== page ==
CAGAYAN DE ORO CITY, Philippines — After more than a year of living in makeshift shelters, the evacuees from a mountain village in Misamis Oriental finally left the Provincial Capitol grounds when their tents were removed Tuesday, June 18.
The displaced residents left their homes in Sitio Camansi, Barangay Banglay in Lagonglong town on June 3, 2018, after government forces clashed with Maoist rebels near the area and settled at the De Lara Park within the Capitol compound.
The evacuees, belonging to the Higaonon tribe, said they fear the armed conflict might escalate and put them in a crossfire prompting them to flee their community.
Per data from the Provincial Social Welfare and Development Office, there were 30 families or 103 individuals that stayed at the park.
But the provincial government has decided to dismantle the shelters when the evacuees started building huts made of bamboo poles, coconut lumber, and canvass to replace the tents.
Datu Reynaldo Ayuman, the tribal leader of the internally displaced persons (IDPs), said they have to make some renovations to protect their families from the elements, especially during the rain.
Lawyer Cerillo Pacana, the provincial legal officer, blew his top at the IDPs when he found out that they were building bigger structures.
Pacana said the agreement he and the evacuees have come up with was for the IDPs to make some repairs on their shelters like the replacement of tent poles and bamboo slats on their beds.
“I was surprised when they were building those structures, which were no longer makeshift,” he said.
The building materials were donated by the nongovernmental organization Accord, but according to Pacana, the provincial government wanted these materials to be used for temporary shelters that was to be built in Lagonglong.
No one from Accord has yet to confirm their assistance to the evacuees.
Pacana said Lagonglong mayor Jack Puertas has promised to help the IDPs be resettled in Banglay but far from their community in Camansi.
At the proposed resettlement site in Banglay, temporary houses will be constructed for the evacuees, aside from the livelihood assistance that will be provided to them by the local government unit.
Ayuman said the IDPs are disappointed with Gov. Yevgeny Vincente Emano who assured them they could stay at the De Lara Park as long as the martial law in Mindanao is still in effect.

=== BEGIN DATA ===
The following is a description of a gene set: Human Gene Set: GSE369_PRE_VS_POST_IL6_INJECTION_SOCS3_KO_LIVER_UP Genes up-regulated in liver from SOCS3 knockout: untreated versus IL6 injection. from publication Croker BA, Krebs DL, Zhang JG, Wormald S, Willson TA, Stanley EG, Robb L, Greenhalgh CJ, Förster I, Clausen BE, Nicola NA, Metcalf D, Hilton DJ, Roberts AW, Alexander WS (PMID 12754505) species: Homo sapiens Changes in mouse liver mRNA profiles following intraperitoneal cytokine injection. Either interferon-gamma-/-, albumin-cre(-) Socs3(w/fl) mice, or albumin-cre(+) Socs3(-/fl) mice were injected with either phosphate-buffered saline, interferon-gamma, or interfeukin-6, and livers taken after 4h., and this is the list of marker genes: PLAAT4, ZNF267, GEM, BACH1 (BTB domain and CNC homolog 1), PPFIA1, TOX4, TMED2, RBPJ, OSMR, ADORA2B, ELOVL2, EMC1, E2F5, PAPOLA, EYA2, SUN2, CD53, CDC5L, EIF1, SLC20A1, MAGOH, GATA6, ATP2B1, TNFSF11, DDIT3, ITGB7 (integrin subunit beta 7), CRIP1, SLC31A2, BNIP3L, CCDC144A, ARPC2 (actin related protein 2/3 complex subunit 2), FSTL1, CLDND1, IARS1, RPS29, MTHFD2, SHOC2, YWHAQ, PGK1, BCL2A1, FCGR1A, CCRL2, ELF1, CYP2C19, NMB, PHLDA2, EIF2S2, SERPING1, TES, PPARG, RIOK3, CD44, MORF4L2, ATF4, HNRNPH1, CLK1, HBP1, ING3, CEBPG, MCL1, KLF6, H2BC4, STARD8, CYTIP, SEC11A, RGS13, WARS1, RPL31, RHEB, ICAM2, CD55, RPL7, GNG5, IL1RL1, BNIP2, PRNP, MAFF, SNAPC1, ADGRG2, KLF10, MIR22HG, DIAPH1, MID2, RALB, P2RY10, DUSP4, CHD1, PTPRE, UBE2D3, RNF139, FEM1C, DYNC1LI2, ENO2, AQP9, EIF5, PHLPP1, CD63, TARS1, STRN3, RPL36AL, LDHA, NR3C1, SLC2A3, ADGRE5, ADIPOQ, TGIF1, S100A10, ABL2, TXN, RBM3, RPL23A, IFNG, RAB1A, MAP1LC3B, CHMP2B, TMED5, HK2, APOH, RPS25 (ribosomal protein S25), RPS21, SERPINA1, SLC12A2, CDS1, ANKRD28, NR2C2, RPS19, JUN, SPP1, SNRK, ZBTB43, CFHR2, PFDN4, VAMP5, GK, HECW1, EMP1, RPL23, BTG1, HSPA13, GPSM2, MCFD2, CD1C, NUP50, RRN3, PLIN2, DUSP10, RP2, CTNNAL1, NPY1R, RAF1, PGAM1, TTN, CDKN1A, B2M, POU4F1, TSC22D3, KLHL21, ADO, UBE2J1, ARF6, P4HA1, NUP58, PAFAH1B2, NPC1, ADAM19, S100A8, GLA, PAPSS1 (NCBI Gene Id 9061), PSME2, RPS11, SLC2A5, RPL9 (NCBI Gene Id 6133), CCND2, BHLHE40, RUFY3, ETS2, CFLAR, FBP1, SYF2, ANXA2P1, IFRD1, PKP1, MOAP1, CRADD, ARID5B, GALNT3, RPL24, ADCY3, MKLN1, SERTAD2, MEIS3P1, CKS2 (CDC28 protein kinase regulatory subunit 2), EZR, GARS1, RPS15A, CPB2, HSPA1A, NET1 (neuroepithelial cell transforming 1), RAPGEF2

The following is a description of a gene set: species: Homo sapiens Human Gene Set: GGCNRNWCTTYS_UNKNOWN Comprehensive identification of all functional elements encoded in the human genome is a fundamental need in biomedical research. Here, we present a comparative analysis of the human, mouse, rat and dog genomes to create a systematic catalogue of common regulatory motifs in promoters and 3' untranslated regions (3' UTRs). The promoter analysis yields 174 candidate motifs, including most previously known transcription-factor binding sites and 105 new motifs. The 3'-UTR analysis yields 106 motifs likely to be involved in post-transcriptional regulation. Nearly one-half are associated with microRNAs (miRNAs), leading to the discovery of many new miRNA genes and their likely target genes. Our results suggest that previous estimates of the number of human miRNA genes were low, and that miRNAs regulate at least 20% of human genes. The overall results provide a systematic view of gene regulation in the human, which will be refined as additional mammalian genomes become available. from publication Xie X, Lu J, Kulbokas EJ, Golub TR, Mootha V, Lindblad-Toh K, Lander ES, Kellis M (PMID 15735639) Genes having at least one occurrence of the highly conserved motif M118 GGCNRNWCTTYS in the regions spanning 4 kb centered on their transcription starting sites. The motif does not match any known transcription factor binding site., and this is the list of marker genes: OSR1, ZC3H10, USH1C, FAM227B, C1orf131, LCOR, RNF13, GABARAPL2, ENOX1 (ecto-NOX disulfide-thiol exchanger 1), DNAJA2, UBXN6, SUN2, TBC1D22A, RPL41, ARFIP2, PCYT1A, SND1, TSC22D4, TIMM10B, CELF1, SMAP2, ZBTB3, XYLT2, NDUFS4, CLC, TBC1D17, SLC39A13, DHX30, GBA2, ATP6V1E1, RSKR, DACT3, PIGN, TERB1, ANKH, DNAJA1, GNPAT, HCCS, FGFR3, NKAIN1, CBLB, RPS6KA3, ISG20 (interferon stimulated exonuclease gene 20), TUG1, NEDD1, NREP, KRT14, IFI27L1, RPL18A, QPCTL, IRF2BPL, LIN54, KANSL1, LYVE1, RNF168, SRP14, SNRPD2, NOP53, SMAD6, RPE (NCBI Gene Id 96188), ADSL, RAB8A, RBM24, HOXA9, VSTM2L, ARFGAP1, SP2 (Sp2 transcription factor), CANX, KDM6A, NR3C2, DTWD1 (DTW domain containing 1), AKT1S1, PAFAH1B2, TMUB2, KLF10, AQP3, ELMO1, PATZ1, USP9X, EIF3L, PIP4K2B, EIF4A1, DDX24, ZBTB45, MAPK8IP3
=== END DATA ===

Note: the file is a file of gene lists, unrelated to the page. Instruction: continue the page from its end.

Emano, who was reported to be on leave, did not immediately a reply to Ayuman’s statement, although he was quoted as saying that the provincial government could not facilitate the evacuees’ return to Camansi since that decision can only be made by the military.
Rachel Hilogon, one of the internally displaced residents, said they are afraid to go back to their sitio because of the presence of the soldiers there.
She said the New People’s Army might engage the government troops stationed there in an armed confrontation that will put the lives of the civilians in danger.
Meanwhile, the indigenous people’s advocacy group Sandugo has criticized the Provincial Capitol for causing the evacuees to leave their temporary shelters at the park.
“Lumad evacuees built these makeshift homes to protect themselves from extreme heat and rain. Now that these are demolished, the children will be exposed to a harsh environment, especially this rainy season,” said Kerlan Fanagel, Sandugo council member in a statement Tuesday.
Fanagel said, “Where else will our indigenous brothers and sisters go to in times of crisis? The local government turned their backs. Not only did they neglect the indigenous peoples but even demolished our efforts to survive.”
At present, the IDPs have temporarily sought shelter at the United Church of Christ in the Philippines compound, a few meters from the De Lara Park. (davaotoday.com)